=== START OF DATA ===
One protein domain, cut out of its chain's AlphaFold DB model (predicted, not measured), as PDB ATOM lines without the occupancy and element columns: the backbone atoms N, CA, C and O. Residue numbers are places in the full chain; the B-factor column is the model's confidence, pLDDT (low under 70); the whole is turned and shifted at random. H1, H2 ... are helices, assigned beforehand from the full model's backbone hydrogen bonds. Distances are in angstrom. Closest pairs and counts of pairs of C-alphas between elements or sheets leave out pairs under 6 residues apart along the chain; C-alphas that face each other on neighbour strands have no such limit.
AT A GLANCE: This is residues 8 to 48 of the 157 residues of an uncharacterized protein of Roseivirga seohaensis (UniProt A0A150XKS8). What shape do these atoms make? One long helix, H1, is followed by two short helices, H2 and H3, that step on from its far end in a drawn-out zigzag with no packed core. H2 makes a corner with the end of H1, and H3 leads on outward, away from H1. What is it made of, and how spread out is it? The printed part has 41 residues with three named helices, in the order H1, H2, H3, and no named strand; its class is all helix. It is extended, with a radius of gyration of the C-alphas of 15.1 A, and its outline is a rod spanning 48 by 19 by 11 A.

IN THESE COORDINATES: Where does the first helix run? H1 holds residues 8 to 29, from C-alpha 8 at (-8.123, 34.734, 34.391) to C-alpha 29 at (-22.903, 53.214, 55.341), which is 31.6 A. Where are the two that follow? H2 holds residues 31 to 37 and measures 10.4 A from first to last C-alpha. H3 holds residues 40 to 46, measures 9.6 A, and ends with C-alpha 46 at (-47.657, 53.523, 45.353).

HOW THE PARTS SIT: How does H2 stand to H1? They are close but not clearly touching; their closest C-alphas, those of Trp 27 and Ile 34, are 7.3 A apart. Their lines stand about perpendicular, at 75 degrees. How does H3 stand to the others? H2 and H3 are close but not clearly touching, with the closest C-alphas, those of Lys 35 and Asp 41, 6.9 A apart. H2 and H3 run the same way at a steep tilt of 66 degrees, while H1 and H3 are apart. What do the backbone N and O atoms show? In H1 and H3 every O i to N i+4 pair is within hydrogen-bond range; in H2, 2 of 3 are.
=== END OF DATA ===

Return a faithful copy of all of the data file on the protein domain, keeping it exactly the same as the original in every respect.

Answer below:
One protein domain, cut out of its chain's AlphaFold DB model (predicted, not measured), as PDB ATOM lines without the occupancy and element columns: the backbone atoms N, CA, C and O. Residue numbers are places in the full chain; the B-factor column is the model's confidence, pLDDT (low under 70); the whole is turned and shifted at random. H1, H2 ... are helices, assigned beforehand from the full model's backbone hydrogen bonds. Distances are in angstrom. Closest pairs and counts of pairs of C-alphas between elements or sheets leave out pairs under 6 residues apart along the chain; C-alphas that face each other on neighbour strands have no such limit.
AT A GLANCE: This is residues 8 to 48 of the 157 residues of an uncharacterized protein of Roseivirga seohaensis (UniProt A0A150XKS8). What shape do these atoms make? One long helix, H1, is followed by two short helices, H2 and H3, that step on from its far end in a drawn-out zigzag with no packed core. H2 makes a corner with the end of H1, and H3 leads on outward, away from H1. What is it made of, and how spread out is it? The printed part has 41 residues with three named helices, in the order H1, H2, H3, and no named strand; its class is all helix. It is extended, with a radius of gyration of the C-alphas of 15.1 A, and its outline is a rod spanning 48 by 19 by 11 A.

IN THESE COORDINATES: Where does the first helix run? H1 holds residues 8 to 29, from C-alpha 8 at (-8.123, 34.734, 34.391) to C-alpha 29 at (-22.903, 53.214, 55.341), which is 31.6 A. Where are the two that follow? H2 holds residues 31 to 37 and measures 10.4 A from first to last C-alpha. H3 holds residues 40 to 46, measures 9.6 A, and ends with C-alpha 46 at (-47.657, 53.523, 45.353).

HOW THE PARTS SIT: How does H2 stand to H1? They are close but not clearly touching; their closest C-alphas, those of Trp 27 and Ile 34, are 7.3 A apart. Their lines stand about perpendicular, at 75 degrees. How does H3 stand to the others? H2 and H3 are close but not clearly touching, with the closest C-alphas, those of Lys 35 and Asp 41, 6.9 A apart. H2 and H3 run the same way at a steep tilt of 66 degrees, while H1 and H3 are apart. What do the backbone N and O atoms show? In H1 and H3 every O i to N i+4 pair is within hydrogen-bond range; in H2, 2 of 3 are.